BIO203 Laboratory Media and Biochemical Tests

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1 BIO203 Laboratory Media and Biochemical Tests Table of Contents I. Media 1 TSA Tryptic Soy Agar 1 Blood Agar 2 EMB Eosin Methylene Blue Agar 3 MSA Mannitol Salt Agar 4 MacConkey Agar 5 II. Colony Morphology of 12 bacteria in our laboratory 6 III. Biochemical Tests 15 Motility Test 15 Oxidase Test 16 Glucose Fermentation Test 17 Nitrate Test 18 FT Fluid Thioglycollate Test 19 Urea Test 20 IMViC: Tryptone broth/indole test (I) 21 IMViC: MR-Methyl Red ( M ) 22 IMViC: VP-Voges-Proskauer Test (V) 23 IMViC: Simmons citrate slant (C) 24 IMViC test results for specific bacteria 25 0

2 MEDIA Isolation of bacteria is accomplished by growing ("culturing") them on the surface of solid nutrient media. Such a medium normally consists of a mixture of protein digests (e.g., peptone, tryptone) and inorganic salts, hardened by the addition of 1.5% agar. Standard or general purpose media will support the growth of a wide variety of bacteria for example: TSA. A medium may be enriched by the addition of blood or serum we use sheep s blood agar. Selective media contain ingredients that inhibit the growth of some organisms but allow others to grow. For example, mannitol salt agar contains a high concentration of sodium chloride that inhibits the growth of most organisms but permits staphylococci to grow. Differential media contain compounds that allow groups of microorganisms to be visually distinguished by the appearance of the colony or the surrounding media, usually on the basis of some biochemical difference between the two groups. Blood agar is one type of differential medium, allowing bacteria to be distinguished by the type of hemolysis produced. Some differential media are also selective, for example, eosin-methylene blue agar, which is selective for gram-negative coliforms and can differentiate lactose-fermenting and non-lactose-fermenting bacteria. Examples of the agars and some of the bacteria that you will see in this class: TSA Tryptic Soy Agar: used for the isolation and cultivation of nonfastidious and fastidious microorganisms not the medium of choice for anaerobes. TSA Streak Plate: pigmented Serratia marcescens TSA Streak Plate: Stapholococcus aureus 1

3 Blood Agar used for the detection of hemolytic activity of microorganisms. alpha (α) hemolysis: green halo around colony. Blood agar Streptococcus pneumoniae beta (β) hemolysis: a clear, colorless zone appears around the colonies, indicating the red blood cells have undergone complete lysis. Blood agar Staphylococcus aureus gamma (γ) hemolysis: normal-looking colony. Blood agar Micrococcus luteus 2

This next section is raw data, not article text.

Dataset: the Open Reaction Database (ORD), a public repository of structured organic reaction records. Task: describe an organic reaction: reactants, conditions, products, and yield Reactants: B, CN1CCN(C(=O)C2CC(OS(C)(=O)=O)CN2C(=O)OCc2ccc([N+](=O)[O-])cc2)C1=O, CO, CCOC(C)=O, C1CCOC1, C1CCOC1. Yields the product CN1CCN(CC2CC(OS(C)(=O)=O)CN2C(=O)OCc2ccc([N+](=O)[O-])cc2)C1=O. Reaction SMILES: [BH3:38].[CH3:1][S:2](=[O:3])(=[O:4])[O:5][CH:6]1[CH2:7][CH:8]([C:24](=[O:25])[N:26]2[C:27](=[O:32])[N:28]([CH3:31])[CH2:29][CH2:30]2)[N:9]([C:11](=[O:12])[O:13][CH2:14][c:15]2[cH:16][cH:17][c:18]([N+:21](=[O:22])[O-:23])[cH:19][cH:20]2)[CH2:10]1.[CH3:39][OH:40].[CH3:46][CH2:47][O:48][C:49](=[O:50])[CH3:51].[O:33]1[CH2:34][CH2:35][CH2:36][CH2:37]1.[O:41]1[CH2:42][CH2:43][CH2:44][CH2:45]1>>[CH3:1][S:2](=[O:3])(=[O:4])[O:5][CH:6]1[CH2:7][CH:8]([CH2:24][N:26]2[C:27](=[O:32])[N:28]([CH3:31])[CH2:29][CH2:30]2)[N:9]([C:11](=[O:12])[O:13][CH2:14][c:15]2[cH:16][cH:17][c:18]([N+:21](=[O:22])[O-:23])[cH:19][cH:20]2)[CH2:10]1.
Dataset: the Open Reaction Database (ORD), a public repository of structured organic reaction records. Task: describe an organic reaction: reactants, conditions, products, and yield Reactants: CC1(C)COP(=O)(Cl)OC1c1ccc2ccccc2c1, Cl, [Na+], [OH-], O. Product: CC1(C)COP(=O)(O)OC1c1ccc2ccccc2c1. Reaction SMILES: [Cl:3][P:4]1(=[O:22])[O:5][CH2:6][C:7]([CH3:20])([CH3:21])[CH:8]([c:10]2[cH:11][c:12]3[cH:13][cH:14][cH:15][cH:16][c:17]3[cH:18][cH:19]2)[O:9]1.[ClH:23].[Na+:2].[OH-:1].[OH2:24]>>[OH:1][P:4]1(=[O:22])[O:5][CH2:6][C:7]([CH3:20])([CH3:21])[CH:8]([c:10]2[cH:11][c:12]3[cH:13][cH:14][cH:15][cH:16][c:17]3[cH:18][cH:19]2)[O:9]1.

4 EMB Eosin Methylene Blue Agar: selective and differential medium. Eosin differentiates between two major coliforms: E. coli (smaller, green-metallic sheen) and Enterobacter aerogenes (larger, rose color). Methylene blue selectively inhibits the growth of Gram+ bacteria. With this media we can also determine which bacteria are Gram-negative and which are Gram-positive, because only Gram-negative bacteria grow on this special media. The enhanced cell walls of Gram-negative bacteria protect these bacteria from the dye in the EMB plates. The dye is able to enter the cells of Gram positive bacteria and kill them. EMB: Escherichia coli EMB: A=Escherichia coli B=Pseudomonas C=Klebsiella D=Enterobacter aerogenes 3

5 MSA Mannitol Salt Agar: Demonstrates the ability of a bacterium to grow in a 7.5% salt environment (growth indicates tolerance for high salt environment no growth shows intolerance/no determination of ability to ferment mannitol w/ no growth). Demonstrates the ability of a bacterium to ferment mannitol ( + mannitol fermentation = yellow due to lowered ph from acids in waste. - mannitol fermentation = no color change/no acid). MSA Staphylococcus epidermidis MSA Staphylococcus aureus 4

6 MacConkey Agar: Demonstrates the ability of a gram negative bacterium to metabolize Lactose. MacConkey agar is both a selective and differential medium frequently used in culture testing. It contains crystal violet dye and bile salts, both of which inhibit the growth of most gram-positive bacteria. It contains lactose (a sugar) and neutral red indicator (a ph indicator which is yellow in a neutral solution, but turns pink to red in an acidic environment), which allow for differentiation. On MacConkey agar, Escherichia coli and Enterobacter aerogenes would ferment the lactose producing acid and would form colonies pink to red in color. On the same medium, Salmonella, Shigella, and Pseudomonas species would not ferment the lactose and would form off-white colonies. The red colored colonies show that acid was produced from lactose, meaning the bacteria could utilize lactose as a carbon source. Quadrant 1: Growth on the plate indicates the organism, Enterobacter aerogenes, is not inhibited by bile salts and crystal violet and is a gram-negative bacterium. The pink color of the bacterial growth indicates E. aerogenes is able to ferment lactose. Quadrant 2: Growth on the plate indicates the organism, Escherichia coli, is not inhibited by bile salts and crystal violet and is a gram-negative bacterium. The pink color of the bacterial growth indicates E. coli is able to ferment lactose. Quadrant 3: Absence of growth indicates the organism, Staphylococcus epidermidis, is inhibited by bile salts and crystal violet and is a gram-positive bacterium. Quadrant 4: Growth on the plate indicates the organism, Salmonella typhimurium, is not inhibited by bile salts and crystal violet and is a gram-negative bacterium. The absence of color in the bacterial growth indicates S. typhimurium is unable to ferment lactose. 5

7 COLONY MORPHOLOGY Bacillus subtilis Colonies which are dry, flat, and irregular, with lobate margins. Proteus vulgaris 6